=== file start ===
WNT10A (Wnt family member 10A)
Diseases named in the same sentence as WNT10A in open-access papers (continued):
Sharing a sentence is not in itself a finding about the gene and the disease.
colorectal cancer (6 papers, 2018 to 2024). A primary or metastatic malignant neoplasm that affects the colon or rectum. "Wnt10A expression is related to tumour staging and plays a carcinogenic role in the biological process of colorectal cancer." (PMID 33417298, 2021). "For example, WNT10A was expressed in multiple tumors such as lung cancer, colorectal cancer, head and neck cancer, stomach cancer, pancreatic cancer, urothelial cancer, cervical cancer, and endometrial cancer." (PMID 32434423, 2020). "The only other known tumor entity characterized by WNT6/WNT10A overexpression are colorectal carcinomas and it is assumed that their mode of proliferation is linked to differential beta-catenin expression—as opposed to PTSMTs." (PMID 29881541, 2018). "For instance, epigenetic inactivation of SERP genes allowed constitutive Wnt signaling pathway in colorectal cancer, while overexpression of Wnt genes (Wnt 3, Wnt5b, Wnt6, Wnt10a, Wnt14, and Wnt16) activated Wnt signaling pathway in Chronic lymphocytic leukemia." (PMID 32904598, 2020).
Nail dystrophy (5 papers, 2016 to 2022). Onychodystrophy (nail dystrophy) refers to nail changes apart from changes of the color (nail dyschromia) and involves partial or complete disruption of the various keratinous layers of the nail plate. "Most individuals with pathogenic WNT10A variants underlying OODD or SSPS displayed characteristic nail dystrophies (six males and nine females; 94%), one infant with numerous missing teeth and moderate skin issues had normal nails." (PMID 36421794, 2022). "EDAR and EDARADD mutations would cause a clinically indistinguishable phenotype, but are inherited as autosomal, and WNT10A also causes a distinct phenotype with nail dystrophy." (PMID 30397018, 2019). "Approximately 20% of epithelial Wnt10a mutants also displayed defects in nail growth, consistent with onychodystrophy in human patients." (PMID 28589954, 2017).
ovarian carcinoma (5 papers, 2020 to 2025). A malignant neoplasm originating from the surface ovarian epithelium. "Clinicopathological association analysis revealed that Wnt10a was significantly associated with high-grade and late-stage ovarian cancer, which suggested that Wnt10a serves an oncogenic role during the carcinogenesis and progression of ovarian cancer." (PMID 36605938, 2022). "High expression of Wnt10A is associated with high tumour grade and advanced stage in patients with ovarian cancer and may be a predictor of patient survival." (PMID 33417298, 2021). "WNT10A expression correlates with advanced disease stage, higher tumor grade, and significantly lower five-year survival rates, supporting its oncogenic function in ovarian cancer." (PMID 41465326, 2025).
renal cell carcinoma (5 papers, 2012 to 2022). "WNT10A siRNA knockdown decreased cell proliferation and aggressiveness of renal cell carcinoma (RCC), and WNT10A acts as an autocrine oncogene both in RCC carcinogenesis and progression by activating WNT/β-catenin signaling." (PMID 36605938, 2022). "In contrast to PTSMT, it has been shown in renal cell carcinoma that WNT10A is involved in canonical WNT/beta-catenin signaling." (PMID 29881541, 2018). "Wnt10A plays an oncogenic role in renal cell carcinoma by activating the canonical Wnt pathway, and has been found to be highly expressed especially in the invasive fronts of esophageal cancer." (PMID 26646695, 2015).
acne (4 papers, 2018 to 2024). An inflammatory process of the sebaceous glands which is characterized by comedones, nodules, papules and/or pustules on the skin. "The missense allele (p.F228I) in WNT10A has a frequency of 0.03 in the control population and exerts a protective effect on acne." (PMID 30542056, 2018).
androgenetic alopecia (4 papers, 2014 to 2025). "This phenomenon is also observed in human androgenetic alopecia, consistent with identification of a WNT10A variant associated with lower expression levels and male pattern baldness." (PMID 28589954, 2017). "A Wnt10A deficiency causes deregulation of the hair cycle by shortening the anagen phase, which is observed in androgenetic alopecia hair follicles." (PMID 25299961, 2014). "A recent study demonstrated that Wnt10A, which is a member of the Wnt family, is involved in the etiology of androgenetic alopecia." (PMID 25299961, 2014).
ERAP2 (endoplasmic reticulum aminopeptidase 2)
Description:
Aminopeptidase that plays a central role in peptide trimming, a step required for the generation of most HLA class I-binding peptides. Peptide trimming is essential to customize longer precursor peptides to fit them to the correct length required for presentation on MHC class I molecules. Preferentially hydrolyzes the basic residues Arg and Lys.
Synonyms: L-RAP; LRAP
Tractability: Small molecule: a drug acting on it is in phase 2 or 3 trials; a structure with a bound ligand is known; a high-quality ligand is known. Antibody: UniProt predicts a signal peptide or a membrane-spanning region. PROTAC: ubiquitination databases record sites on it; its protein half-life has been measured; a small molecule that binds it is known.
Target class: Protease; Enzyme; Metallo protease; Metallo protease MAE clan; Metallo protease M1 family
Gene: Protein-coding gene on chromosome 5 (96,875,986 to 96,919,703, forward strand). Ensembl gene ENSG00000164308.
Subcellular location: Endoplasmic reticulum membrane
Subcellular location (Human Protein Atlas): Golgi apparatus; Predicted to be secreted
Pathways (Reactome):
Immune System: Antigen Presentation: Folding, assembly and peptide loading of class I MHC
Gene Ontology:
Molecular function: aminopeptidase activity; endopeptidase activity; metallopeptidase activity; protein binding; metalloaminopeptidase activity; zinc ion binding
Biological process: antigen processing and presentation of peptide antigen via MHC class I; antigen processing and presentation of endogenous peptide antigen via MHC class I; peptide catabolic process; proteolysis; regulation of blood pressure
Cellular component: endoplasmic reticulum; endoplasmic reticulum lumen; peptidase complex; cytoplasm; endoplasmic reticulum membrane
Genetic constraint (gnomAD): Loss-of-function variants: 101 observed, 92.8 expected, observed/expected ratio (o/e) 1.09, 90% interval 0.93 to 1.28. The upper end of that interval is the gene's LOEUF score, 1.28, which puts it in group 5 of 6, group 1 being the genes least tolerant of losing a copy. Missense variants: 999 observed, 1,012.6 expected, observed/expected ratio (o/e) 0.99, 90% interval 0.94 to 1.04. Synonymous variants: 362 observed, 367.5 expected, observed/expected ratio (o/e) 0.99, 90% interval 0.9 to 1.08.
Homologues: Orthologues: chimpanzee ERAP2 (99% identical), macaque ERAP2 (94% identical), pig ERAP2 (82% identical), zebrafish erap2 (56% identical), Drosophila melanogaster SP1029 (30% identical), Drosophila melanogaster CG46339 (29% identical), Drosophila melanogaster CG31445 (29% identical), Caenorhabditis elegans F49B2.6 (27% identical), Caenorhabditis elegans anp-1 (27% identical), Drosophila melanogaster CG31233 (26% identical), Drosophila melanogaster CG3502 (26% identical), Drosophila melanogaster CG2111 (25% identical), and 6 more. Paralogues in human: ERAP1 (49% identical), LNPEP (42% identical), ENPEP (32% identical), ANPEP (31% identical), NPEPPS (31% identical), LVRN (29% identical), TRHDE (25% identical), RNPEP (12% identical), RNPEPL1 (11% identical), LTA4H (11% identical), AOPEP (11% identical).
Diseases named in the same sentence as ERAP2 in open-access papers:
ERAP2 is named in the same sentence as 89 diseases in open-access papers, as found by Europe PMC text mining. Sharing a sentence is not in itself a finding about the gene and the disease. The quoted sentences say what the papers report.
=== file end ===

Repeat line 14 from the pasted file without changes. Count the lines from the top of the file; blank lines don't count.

Tractability: Small molecule: a drug acting on it is in phase 2 or 3 trials; a structure with a bound ligand is known; a high-quality ligand is known. Antibody: UniProt predicts a signal peptide or a membrane-spanning region. PROTAC: ubiquitination databases record sites on it; its protein half-life has been measured; a small molecule that binds it is known.